Tuesday, 20 August 2013

Less Is More A Practice Jersey

Back when the San Jose Sharks were a relatively new team, they wore very little color on their uniforms outside of the stripes on the hem and sleeves. They had their pristine whites, as modeled by Igor Larionov to the left, and their bold teal road uniforms which sold like hot cakes. Over time, the Sharks added elements to their look, they changed primary colors from teal to a grayer shade of teal to black, and they threw some orange in to shake the color palette up in their color scheme. However, the Sharks decided to go back to the future with their newest uniform updates, and I'm not so sure that I like the look.

The San Jose Sharks unveiled their new home and road looks today, and I actually approve of the idea that less is more on a hockey jersey. The Sharks have been simplifying their looks over the last few years, but I believe they may have taken this simplification a wee bit too far. I'll explain more below, but here is the home jersey template with all the accoutrements.
The Sharks removed the black shoulder yoke from the uniform, leaving the uniform one color. I can live with this due their grayish-blue hue being one of the best solid colors in the league. There's no piping, there's much less orange, and there's a lace-up collar. We'll categorize those features as good, indifferent, and overused. The stripe on the sleeves has also been made smaller than in previous iterations of the home jersey. However, the one major flaw that I saw? No hem stripe.

There have been other teams that have done the no-stripe thing. Toronto was one of the first teams to do so in 2007, but they gave in to public outcries and the hem stripe returned in 2008. It has worked for other teams, though, as the Phoenix Coyotes are still without a hem stripe since the introduction of the Reebok EDGE jerseys, so maybe it's a southwestern thing? In any case, the Sharks will play this season without the hem stripe.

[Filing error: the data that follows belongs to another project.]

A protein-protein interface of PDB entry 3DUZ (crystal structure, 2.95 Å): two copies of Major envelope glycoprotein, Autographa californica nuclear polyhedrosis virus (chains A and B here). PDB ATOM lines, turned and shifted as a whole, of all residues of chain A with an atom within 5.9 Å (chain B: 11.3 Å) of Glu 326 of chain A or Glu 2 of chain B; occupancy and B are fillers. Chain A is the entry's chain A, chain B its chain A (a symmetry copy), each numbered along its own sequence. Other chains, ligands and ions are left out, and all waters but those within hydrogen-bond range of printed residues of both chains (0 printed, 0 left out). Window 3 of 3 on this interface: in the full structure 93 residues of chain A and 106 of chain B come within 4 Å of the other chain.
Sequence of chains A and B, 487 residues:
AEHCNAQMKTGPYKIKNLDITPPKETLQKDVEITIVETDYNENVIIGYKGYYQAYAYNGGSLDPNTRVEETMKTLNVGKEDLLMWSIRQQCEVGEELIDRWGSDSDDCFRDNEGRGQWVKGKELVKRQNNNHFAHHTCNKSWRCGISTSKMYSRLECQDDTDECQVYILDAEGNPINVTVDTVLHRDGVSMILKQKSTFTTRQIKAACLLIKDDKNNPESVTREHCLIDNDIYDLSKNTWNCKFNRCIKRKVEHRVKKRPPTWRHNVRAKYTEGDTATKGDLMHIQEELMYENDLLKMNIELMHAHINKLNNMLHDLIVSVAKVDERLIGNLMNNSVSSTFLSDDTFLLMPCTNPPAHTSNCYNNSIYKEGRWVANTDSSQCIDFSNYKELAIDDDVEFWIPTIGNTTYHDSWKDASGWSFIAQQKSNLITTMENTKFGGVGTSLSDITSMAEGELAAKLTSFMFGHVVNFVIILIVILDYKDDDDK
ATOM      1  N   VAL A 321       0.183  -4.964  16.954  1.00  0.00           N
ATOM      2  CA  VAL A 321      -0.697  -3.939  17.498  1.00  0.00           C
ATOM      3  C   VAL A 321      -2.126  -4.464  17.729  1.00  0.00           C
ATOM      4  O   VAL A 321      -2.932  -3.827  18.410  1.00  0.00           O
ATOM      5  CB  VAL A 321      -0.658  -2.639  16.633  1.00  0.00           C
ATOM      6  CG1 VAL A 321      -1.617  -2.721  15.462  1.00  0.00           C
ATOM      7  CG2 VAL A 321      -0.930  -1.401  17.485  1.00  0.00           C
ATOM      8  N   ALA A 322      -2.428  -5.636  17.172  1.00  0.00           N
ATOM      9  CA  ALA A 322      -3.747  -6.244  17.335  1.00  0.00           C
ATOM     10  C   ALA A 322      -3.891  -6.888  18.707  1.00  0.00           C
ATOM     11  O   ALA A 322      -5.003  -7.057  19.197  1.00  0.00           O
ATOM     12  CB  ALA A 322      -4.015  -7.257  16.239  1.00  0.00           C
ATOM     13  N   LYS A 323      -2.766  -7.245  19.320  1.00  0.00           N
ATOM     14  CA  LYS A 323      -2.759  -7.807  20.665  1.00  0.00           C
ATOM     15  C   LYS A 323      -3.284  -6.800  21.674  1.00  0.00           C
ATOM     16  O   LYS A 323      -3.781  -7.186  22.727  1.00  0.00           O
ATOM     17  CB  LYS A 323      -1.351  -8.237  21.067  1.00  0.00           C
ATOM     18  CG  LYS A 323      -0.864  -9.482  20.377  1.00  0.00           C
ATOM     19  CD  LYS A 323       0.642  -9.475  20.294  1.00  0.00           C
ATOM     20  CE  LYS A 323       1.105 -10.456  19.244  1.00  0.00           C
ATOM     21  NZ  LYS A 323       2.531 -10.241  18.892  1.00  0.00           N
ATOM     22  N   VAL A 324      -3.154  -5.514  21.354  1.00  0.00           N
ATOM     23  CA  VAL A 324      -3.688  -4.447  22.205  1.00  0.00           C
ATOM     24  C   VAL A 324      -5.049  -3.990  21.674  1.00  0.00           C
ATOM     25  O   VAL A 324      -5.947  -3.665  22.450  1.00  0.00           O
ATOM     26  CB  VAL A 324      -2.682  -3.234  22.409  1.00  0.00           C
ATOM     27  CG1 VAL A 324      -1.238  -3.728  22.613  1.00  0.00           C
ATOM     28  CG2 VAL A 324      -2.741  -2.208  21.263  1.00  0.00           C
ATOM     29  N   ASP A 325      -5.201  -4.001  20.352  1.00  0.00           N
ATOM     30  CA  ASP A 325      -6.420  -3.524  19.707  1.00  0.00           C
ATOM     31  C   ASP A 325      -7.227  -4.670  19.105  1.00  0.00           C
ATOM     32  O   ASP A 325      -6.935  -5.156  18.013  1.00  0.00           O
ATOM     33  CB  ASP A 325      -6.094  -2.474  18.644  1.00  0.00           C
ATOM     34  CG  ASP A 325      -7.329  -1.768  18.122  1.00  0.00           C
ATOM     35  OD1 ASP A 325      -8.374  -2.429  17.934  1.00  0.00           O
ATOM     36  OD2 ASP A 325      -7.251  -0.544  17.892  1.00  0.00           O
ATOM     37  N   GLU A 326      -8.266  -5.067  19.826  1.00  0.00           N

The changes seen on the home jersey were also copied for the road jerseys as seen below, but I will point out why the changes on this jersey bother me.
On white jerseys, there needs to be some sort of coloration in order to prevent the uniform from resembling a practice jersey. The Coyotes get around this by employing a shoulder yoke on the road jersey only. Otherwise, you get a road uniform that looks like a practice jersey instead of something worn by a pro hockey team. Now some will rise up and want to tear me a new one for criticizing this uniform, but when you see Dan Boyle skating in it, are you sure he's not at a practice? And yes, I'm aware that the player in the image is Raffi Torres.

Apparently, the reason for the lack of a hem stripe and the inclusion of the lace-up collar wasn't about style, but about weight! If you noticed in last year's playoffs, the Sharks went with their black alternates rather than their normal home uniforms. Why? The black uniforms are lighter in terms of total weight! In fact, the Sharks were 7-0 in those uniforms in last season's postseason. With numbers like that, the obvious move was to downsize the current uniforms to make them more lightweight as well. Doug Wilson was quoted as saying,
The jersey was designed mainly with performance in mind. Remove extra weighting. Make it as efficient as our third jersey, the black jersey. From the performance side, just the weight of it. If you take a look at our black jersey, the players really love that one. Not only the success they had with it, but weight of it. For movement and everything. The players and trainers had the most input.
Look, I get that the players can't be weighed down by a pile of extra weight on the ice where speed can be a deciding factor in a game. But how much extra weight was the neckline and the stripe actually adding? Is this another one of those claims like Reebok made about the uniforms making players nine-percent faster? Personally, I just think it's player preference, but maybe there is a significant weight difference.

In any case, the Sharks will go stripe-less and yoke-less for this season, and try to encourage fans to spend $300 on a jersey that has less fabric, less stitching, and less overall work put into it than most other NHL jerseys. I'm not sure that's a sound business plan, but if the Sharks can win the Stanley Cup in these lighter jerseys, expect a number of teams to follow suit in simplifying their looks.

Until next time, keep your sticks on the ice!

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